I think it's hard to spot the funny when I'm this tired and busy - I think things might be different if we were in our house, but I am feeling a bit displaced and hemmed in and the commuting has been getting to me when I have to do it every day. But there's plenty to like about Harpenden. Today I became fascinated by looking at all the really old people and trying to imagine what they looked like when they were young. I found it totally impossible, like old people are a different species to everyone else. I couldn't even picture them as people in their forties, full of comparative youth and vigour or how their faces would have looked then. I find it hard enough to recognise myself in the mirror these days and I've had time to get used to the cruel sculptor's chisel of age, though to be fair it's more like the sculptor has tried to stick some extra bits of clay on to his perfect marble statue, rather than he's taken anything off. Or more accurately we're all statues that have stayed out too long in the park with no one to tend to us and we're coated in bird shit, morphing us into unrecognisable grey blasphemies of ourselves.
I find it hard to imagine a time when I will be 70 or 80 and I wonder if the people who crossed slowly on the zebra crossing today gave it much thought. It's odd because I can just about look at young people and imagine them old, but just like the ageing process itself, I can't reverse it and unbend and tighten up the old to make them young again.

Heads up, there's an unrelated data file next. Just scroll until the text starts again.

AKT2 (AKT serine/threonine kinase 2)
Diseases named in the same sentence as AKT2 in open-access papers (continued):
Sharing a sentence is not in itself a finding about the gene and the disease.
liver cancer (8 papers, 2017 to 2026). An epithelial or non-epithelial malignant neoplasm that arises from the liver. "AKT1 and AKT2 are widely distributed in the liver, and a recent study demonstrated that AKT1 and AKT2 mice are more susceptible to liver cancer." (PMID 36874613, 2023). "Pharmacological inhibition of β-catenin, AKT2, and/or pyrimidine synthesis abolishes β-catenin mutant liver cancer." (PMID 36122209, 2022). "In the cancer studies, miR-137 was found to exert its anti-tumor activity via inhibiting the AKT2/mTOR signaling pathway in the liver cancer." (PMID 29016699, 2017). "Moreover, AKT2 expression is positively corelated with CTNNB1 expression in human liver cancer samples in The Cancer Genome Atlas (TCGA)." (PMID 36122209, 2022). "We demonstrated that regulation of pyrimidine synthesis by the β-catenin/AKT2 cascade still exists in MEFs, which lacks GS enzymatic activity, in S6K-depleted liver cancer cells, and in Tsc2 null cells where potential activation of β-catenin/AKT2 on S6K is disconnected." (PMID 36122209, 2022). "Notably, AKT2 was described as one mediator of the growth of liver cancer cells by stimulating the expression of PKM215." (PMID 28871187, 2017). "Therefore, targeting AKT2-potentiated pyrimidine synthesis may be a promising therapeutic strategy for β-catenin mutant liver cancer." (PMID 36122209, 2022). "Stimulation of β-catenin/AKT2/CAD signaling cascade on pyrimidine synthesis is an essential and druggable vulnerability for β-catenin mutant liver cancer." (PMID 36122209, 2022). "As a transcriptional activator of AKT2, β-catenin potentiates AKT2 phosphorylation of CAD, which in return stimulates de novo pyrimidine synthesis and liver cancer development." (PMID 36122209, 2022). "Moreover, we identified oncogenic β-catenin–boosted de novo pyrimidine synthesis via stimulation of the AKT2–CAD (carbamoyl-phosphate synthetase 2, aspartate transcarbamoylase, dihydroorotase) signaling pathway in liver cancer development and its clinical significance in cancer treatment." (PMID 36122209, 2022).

To think that that old fella in the cardigan walking painfully down the street was once a jack the lad who didn't give a fuck about old people or give them a second thought.
Why God, why did you make things so? How could an eternal and unchanging and unageing being even think up such an idea? Why curse us in a way that you could never be cursed? Even if you make us young again in Heaven and able to communicate ineffectually with certain horrible living idiots - why invent this? How did it even cross your mind to be so cruel? You have a twisted sense of humour, oh Lord, like a sort of indestructible and potent Frankie Boyle. Can perfection create such imperfection? Did the devil secretly change your blueprints? Cos that seems like a convenient excuse to me. You knew what you were up to. But why? Why can't we live forever?
I still can't seriously imagine me ever being that old, even as I career headlong towards that my destiny, blindly pretending I am somehow immune. Perhaps if scientists pull their finger out a bit I might have a robot body by the time I'm that age or be able to take a pill that makes me 25 forever. I am going to assume so. So that means I can feel sorry for the old and bent without ever having to contemplate that if I am not lucky enough to fall asleep on the M1 then I too will one day be a crumbling marble statue, covered in bird shit, cursing God for making me this way and not even being prepared to wipe the bird shit off.

RHLSTP #3 (recorded last Monday) with the always entertaining Francesca Martinez is now up on iTunes and at The British Comedy Guide. Two of the remaining show are already sold out but there are tickets to see Charlie Higson next Monday and Nick Frost and new guest David Baddiel on 11th June and a few to see Armando Iannucci and Graham Linehan on 25th June. Get them while you can here.